Setting your Out of Office is often the last thing you do before you shut the laptop for your vacation. It’s that satisfying final click of the mouse which signifies it’s time to relax. It also might be something which undermines a lot of the other good work you’re doing as a manager.
Perhaps it looks a bit like this.
‘Thank you for your message. I am out of the office until [date]. I will be checking my emails periodically but for anything urgent please contact [team member] or [team member].’
It’s probably the one that you’ve reactivated from the last holiday you took. Or something you copied and pasted from your boss.
It’s also not great.
Here’s some of the potential issues:
You’re setting an example of working on holiday: ‘It’s only checking a few emails, I’m not really working.’ Erm, yes you are. Emails are work, and your team will see that message and wonder whether they’re also expected to do the same. Even if you tell them they’re not, your actions speak louder. This year, more than any other year, your team should be able to take vacation and time for themselves without feeling guilty that they should be working. Messaging like this doesn’t help.
You’re working badly: what are you achieving by telling your colleagues/clients/customers that you’ll be responding ‘periodically’ (‘slower than usual’ is another culprit). What does that even mean? In a day? A week? All you’ve done is tell everyone you’re going to be working, but doing it ineffectively. Why would that be a helpful solution to the people who are messaging you?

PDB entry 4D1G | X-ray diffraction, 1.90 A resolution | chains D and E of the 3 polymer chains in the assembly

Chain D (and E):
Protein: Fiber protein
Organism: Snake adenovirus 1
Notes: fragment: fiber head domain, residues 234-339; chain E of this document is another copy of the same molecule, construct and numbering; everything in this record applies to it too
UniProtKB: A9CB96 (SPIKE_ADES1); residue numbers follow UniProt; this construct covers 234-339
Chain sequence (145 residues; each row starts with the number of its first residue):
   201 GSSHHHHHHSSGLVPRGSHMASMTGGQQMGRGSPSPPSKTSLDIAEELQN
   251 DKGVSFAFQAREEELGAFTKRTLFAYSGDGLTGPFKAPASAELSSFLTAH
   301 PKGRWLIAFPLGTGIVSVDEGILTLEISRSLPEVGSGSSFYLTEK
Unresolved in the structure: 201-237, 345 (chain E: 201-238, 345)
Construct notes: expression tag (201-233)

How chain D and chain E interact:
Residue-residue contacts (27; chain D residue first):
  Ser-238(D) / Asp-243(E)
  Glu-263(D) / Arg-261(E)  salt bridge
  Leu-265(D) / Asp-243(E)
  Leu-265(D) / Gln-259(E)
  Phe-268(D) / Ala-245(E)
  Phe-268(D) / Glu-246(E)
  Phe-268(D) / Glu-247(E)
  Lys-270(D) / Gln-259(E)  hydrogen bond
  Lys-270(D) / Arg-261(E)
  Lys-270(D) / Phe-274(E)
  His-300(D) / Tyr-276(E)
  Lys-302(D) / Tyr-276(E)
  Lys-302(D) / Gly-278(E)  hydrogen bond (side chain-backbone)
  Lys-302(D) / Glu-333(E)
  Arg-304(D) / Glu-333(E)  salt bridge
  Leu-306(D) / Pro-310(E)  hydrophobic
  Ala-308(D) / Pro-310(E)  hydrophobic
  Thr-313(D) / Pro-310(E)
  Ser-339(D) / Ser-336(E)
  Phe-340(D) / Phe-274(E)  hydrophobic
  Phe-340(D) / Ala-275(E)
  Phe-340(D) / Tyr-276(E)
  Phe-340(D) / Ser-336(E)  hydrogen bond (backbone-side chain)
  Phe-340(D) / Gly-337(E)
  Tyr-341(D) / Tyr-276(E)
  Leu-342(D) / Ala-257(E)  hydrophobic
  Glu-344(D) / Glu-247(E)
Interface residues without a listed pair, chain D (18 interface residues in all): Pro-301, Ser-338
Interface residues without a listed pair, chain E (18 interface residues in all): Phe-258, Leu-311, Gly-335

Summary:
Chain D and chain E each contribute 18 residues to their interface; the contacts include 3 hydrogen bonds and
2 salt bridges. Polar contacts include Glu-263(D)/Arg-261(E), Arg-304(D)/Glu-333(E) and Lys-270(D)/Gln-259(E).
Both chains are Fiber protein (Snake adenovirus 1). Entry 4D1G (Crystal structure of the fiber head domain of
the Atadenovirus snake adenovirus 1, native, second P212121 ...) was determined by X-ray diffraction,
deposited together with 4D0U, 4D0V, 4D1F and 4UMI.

You don’t trust your team: ah, is it because answering emails ‘periodically’ is better than them being answered by one of your colleagues? If that genuinely is the case, you’ve got hiring issues on your team. But most of the time, it’s a question of being reluctant to delegate appropriately and entrust others to handle team affairs whilst you’re away. This will feel uncomfortable the first time you do it. But providing your team has the ability to handle it, the trust it demonstrates is invaluable. It’s often fascinating to come back from vacation and find out which of your team have stepped up and in what ways. Conversely, if you fail to delegate, the opposite is true. How you take vacation is a very transparent sign of how much you trust your team.
You haven’t left clear responsibilities: when you do delegate, make it clear to your recipient who they should contact for what. Either leave one name for everything, or multiple names with clear roles. Don’t, as in the example above, throw a couple of names out there which will just be confusing for the recipient.
The costs to your vacation: if it wasn’t enough to set a bad cultural example, ineffectively serve your customers and demonstrate a lack of trust in your team, whilst you’re busy doing all those things, you’re also not spending your vacation how you would want to. There’s an opportunity cost to all these actions. Is it really worth compromising your vacation to answer emails ‘periodically’? Of course not. Take a clean break so you can rest, recharge and return as a more effective leader.
To be clear, there are a small number of roles and/or circumstances which require leaders to be online when they’re on vacation. But these are pretty specific. The vast majority of people working whilst on vacation do so due to either a poor working culture, lack of adequate delegation, or a misguided sense of their own importance. Or all of the above.
So when you’re heading out on vacation this summer, just pause to think about what your out-of-office arrangements say about you as a manager. They may matter more than you think.